Supporting Someone Who Has Lost Someone to Cancer

In Breast Cancer, Recent Posts by Barbara Jacoby

Recently I was fortunate enough to connect again on Facebook with a very dear friend and former co-worker who I have always greatly admired and respected. Once he accepted my “friend” request, I proceeded to view his most recent post that he had shared on his page. I was so moved and inspired by what he had written that I immediately requested his permission to share it here with you:

“There will never be the “right” words to speak to another in order to console them when they have experienced such a great loss…”Barbara Jacoby

Stunted Grief

Instead of telling him to be strong, be strong for him,

Instead of telling him not to cry, wipe the tears away,

Instead of telling him time heals all, spend time with him,

Instead of telling him men don’t say that, tell him you love him…

Grief is an expression of many emotions that should be allowed to flow like an unobstructed river. Sometimes words like don’t cry, be strong, and time heals all can act like a dam, blocking the flow of emotions, stunting grief, until a break in the dam occurs. That break can cause unmonitored and undirected waves of destruction to flow to unintended places, resulting in unfortunate results.

Society tells men to be strong everyday, he won’t forget,

Fathers tell young boys all the time not to cry, so he doesn’t,

Time passes, but the wake of grief is still there, he feels it.

Love and recurring support can be menders of broken hearts, helping him learn to live with the grief that he must endure.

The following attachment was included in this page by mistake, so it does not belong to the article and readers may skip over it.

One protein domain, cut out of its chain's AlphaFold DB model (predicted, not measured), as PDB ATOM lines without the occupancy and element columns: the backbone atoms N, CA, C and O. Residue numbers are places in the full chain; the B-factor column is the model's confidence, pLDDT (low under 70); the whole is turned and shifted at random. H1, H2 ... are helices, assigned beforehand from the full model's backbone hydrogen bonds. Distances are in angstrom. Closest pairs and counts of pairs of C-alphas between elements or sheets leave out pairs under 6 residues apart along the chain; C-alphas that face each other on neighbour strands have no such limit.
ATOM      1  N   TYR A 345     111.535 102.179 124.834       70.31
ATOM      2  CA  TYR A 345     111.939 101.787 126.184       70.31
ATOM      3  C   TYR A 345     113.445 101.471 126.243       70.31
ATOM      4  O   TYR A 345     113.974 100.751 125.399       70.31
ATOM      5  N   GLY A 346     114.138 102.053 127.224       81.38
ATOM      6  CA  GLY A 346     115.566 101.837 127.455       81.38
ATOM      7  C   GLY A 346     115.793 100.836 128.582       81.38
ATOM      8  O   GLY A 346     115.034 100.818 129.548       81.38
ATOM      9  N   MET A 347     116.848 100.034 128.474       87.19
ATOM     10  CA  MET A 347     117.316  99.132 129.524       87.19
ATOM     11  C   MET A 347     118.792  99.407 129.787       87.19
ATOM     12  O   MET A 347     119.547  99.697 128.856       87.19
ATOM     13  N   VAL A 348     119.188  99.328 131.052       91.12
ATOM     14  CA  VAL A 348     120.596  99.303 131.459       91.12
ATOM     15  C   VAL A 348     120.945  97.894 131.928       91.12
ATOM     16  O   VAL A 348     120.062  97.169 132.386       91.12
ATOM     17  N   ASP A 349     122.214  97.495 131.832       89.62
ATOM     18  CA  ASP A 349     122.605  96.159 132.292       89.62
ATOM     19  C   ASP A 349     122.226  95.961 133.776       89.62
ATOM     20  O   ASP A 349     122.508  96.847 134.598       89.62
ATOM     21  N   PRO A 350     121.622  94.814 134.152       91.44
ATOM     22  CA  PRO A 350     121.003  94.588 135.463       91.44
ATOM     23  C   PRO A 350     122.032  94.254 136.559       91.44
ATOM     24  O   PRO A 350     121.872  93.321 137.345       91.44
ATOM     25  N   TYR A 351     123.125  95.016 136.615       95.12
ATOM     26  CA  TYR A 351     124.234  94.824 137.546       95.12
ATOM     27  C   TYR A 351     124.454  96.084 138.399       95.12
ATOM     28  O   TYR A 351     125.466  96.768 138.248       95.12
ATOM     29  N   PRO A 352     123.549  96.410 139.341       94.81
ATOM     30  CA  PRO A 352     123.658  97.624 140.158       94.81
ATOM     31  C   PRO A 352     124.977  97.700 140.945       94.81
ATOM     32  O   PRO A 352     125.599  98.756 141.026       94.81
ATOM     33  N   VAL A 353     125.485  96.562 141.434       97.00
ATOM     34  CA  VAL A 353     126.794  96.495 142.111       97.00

Show support and speak words of love, he needs it.

– Tony Brackett, Feb. 2020

I was moved to write this a few weeks ago and decided to post after observing the beautiful outpouring of emotion and love during the Kobe Bryant memorial today. I think it applies to men and women, but I used the “him” pronoun because there has been a lot of discussion recently about the inability of men to grieve and how this tragedy has given them permission. More importantly, the recent events have allowed others to accept that men can’t bottle up their emotions all the time and expressions of emotion need to happen more. It doesn’t diminish manhood in any way.

Although this was ultimately posted by my friend after the recent outpouring of tributes to Kobe Byrant, I immediately thought of all the times when I have received notification that someone I know has passed away from cancer and their spouses, significant others, best friends, etc. and we were the ones that wanted to find a way to support them in their grief. But the right words just never seemed to be available and often people have responded with comments that not only hurt the person to whom they are directed but actually may have cause permanent damage to the recipient.

There will never be the “right” words to speak to another in order to console them when they have experienced such a great loss but as Tony has pointed out, positive actions always speak louder than the greatest litany that we could ever write or speak. As a result, I know that in the future, when I am in the position to comfort another family or friend who has lost another person to cancer, I will remember Tony’s words and do exactly as he has suggested. And I will always be grateful to him for his most awesome expression of how we treat the boys and men in our lives so that I will never disrespect them for the way that they need and/or choose to express their grief because, bottom line, we are all just human.